Navigating vegan vacations on the ground is one thing, but frequent travelers need more than basic salted nuts in order to stay fueled for problem solving in the air. Sure, more airport venues are stepping up with veggie burgers and individual fruit purchases, but once your plane goes wheels up youíre basically trapped in a closed system until you get where youíre going.
With fewer flights offering meal selections at all these days, even the old standby option of ordering a special vegan dinner selection ahead of time is difficult to implement with regularity. If pretzels donít have a place on your list of preferred travel snacks, youíll need to pack your own. Following are just a few of the food finds I recently discovered while shopping for workable personal solutions for vegan air travel.
Boxes: Traditional home-boxed lunches may or may not pass security scrutiny, depending on what you pack. However, Go Picnic offers a variety of prepackaged meals including one vegan option I ordered by the case to test out for a recent international flight. The meal consisted of shelf-stable hummus, crackers, two different nut and seed mixes and a piece of dark chocolate seasoned with sea salt. Purchased through my Amazon Prime membership which provides free shipping, my cost per boxed meal was roughly $4.
Additional vegan products the company offers include a black bean dip and plantain chips picnic, one with sunflower seed butter, a three-bean dip with rice chips option and more. Most are available at roughly the same cost of $4 per boxed picnic as the hummus lunches that I ordered in bulk. As someone who keeps a close eye on plastic waste, Iíd like to see them put a bit more effort into sustainable packaging, but itís nice to see a product available that doesnít require me to compromise my food choices.
Packets: In the cereal aisle at my nearest Whole Foods, I purchased packets of instant organic oatmeal by the box to take on the plane. Since most airlines still offer a hot beverage service, itís possible to pour the cereal into a coffee cup and add the hot water the flight attendants make available for tea. At less than a buck per envelope, I had a healthy and efficiently-packed alternative that could fit in the pocket of my jacket. To add extra nutrition, I also purchased a box of Flax Paks – individually-portioned packets of sliced flax seeds Ė to add essential, cruelty-free nutrition to my oatmeal option. The price worked out to about 50 cents per packet. While this is certainly more than Iíd prefer to spend on a day-to-day basis for my flax seed intake, itís more than doable for air travel days.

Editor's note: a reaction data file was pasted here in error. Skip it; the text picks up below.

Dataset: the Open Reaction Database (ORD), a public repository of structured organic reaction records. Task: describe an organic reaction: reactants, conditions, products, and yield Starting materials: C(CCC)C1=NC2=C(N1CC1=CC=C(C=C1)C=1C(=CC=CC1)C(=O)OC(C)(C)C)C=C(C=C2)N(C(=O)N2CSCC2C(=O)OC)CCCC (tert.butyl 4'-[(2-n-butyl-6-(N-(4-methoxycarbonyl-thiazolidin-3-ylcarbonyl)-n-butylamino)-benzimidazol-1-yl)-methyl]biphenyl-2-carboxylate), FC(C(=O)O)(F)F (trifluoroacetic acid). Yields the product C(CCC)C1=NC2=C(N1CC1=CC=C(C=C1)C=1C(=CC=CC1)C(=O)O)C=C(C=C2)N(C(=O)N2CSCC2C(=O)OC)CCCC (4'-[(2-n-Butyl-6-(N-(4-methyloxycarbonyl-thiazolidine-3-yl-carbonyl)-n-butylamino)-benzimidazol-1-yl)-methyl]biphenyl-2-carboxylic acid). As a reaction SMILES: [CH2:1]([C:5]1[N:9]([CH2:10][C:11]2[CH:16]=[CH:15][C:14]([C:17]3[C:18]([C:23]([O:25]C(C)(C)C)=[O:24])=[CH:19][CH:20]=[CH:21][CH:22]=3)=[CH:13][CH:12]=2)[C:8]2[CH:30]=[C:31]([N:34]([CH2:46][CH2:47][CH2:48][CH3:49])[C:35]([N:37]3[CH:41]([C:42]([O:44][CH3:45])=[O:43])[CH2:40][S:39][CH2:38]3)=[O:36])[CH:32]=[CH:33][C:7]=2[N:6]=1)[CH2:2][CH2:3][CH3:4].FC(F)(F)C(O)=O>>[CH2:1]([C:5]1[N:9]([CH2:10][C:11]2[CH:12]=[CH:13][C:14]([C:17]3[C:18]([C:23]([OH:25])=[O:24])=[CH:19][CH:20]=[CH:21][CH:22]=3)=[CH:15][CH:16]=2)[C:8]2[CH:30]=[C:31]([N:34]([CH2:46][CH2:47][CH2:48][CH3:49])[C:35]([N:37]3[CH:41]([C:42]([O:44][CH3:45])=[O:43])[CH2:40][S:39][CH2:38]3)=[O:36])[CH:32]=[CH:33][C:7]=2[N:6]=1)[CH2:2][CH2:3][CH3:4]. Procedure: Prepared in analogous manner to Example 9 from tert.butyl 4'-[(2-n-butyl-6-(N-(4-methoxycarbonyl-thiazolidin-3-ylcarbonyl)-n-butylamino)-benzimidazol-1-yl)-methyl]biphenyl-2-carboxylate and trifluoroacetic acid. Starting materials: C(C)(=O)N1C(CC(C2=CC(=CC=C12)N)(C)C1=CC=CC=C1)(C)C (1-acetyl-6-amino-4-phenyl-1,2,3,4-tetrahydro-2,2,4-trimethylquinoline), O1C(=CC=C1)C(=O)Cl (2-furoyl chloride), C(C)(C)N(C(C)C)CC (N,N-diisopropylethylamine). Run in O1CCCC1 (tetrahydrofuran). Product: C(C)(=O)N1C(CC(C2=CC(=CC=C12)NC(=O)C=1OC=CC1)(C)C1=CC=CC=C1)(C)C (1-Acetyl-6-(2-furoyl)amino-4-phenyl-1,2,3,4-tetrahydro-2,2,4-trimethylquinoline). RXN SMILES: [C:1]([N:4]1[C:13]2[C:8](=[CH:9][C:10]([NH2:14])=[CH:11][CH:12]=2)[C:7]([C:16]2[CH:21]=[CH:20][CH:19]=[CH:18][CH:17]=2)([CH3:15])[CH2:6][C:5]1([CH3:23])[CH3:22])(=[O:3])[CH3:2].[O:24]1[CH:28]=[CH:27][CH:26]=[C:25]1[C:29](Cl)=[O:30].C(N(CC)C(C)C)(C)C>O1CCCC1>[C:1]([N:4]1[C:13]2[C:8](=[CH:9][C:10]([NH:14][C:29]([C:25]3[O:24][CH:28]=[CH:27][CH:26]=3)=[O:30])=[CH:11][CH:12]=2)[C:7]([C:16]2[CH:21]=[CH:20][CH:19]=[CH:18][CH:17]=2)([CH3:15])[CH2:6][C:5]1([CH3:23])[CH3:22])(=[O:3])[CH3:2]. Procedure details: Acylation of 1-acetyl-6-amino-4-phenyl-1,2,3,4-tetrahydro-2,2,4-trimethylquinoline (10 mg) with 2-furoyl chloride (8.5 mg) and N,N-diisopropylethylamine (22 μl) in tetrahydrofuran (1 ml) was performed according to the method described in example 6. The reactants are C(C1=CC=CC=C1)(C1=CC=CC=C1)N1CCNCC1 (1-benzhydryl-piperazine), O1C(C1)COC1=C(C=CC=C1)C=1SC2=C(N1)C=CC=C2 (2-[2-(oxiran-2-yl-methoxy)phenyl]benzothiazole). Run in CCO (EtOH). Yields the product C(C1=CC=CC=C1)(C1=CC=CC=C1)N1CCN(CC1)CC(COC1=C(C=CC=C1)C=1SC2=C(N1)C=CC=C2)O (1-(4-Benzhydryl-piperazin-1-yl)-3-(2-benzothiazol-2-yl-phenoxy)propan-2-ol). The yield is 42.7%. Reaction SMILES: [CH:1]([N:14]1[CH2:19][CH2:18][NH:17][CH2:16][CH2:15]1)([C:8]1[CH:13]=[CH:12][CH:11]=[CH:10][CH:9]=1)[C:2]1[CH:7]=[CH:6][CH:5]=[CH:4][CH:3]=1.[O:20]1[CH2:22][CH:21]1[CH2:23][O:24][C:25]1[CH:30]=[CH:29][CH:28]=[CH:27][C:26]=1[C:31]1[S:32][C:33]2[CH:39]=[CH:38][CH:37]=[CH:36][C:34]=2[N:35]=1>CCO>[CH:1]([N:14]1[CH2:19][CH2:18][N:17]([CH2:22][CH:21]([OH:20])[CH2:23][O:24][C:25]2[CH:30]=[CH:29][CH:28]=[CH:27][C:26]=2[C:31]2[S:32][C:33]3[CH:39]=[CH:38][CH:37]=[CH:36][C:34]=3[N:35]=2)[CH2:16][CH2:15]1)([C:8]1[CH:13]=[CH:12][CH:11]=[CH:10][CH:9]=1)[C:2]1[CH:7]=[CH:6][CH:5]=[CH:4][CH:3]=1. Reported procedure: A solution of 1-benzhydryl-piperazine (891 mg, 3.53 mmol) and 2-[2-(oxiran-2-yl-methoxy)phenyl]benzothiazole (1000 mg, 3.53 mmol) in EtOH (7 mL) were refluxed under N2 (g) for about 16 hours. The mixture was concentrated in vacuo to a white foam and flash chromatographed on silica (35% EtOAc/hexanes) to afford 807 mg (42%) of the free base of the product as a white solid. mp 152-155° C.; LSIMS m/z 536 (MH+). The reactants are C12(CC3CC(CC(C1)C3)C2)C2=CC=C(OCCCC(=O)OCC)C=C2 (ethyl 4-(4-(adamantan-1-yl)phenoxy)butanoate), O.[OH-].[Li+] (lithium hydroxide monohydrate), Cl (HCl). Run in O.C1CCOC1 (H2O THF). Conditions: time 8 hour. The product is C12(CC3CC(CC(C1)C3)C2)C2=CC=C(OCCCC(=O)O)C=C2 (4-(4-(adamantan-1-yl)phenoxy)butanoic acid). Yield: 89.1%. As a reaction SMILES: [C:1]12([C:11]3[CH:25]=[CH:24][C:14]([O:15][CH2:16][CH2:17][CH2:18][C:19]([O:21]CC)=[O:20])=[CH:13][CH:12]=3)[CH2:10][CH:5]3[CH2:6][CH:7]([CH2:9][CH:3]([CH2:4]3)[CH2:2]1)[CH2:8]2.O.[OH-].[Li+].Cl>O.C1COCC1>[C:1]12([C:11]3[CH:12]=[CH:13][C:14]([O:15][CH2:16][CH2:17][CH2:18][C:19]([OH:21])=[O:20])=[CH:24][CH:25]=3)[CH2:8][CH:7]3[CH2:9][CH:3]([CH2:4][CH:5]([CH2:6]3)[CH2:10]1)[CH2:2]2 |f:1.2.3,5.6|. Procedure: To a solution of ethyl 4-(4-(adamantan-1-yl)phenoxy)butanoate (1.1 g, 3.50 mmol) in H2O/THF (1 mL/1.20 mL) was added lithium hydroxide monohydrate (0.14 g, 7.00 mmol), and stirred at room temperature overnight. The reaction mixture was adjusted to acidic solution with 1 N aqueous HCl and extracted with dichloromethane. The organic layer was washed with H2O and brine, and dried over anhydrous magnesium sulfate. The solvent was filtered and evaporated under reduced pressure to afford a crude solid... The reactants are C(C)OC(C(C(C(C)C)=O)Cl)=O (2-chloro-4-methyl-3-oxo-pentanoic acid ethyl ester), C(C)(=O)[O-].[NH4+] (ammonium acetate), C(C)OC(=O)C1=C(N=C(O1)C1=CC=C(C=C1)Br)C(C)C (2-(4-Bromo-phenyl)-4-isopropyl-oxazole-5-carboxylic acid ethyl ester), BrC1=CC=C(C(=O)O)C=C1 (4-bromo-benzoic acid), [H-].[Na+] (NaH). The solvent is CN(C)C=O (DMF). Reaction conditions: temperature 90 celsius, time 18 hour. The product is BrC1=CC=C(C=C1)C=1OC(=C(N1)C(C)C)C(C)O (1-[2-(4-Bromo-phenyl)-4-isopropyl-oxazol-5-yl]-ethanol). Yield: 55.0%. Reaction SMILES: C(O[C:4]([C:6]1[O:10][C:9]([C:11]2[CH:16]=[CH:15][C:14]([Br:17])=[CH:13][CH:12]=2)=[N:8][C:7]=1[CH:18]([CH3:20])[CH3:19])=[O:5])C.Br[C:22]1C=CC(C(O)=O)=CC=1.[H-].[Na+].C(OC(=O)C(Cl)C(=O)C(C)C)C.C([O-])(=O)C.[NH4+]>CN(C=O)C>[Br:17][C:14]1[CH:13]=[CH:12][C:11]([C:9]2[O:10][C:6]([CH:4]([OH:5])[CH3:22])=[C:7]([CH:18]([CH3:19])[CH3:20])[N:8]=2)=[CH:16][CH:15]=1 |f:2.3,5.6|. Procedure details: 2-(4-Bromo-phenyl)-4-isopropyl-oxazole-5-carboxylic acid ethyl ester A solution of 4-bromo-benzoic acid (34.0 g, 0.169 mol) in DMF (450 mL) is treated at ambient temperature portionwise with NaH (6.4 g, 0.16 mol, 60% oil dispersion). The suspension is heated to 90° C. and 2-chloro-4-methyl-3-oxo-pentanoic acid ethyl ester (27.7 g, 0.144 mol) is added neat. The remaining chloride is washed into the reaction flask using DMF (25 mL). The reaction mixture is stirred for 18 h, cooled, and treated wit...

Another penny-pinching packet solution presented itself in the form of a Tasty Bite envelope. Itís no secret to vegan hikers and meatless road trip enthusiasts that this line of ethnic food products offers a number of prepared meal solutions that are completely free of animal products. However many of them are heavy on liquids, leaving air travelers open to potential security headaches. So I was stoked to trip over their seasoned multigrain and soy bean pack at the grocery store. Granted, this one is a bit tough to actually eat on the plane unless the staff is willing to heat it up for you. However, itís easily transported in a carry-on and provides you with something to microwave in your hotel room if your flight arrives too late for take-out goodies to be an option. The products are available at many major grocery chains and can also be ordered over the internet.
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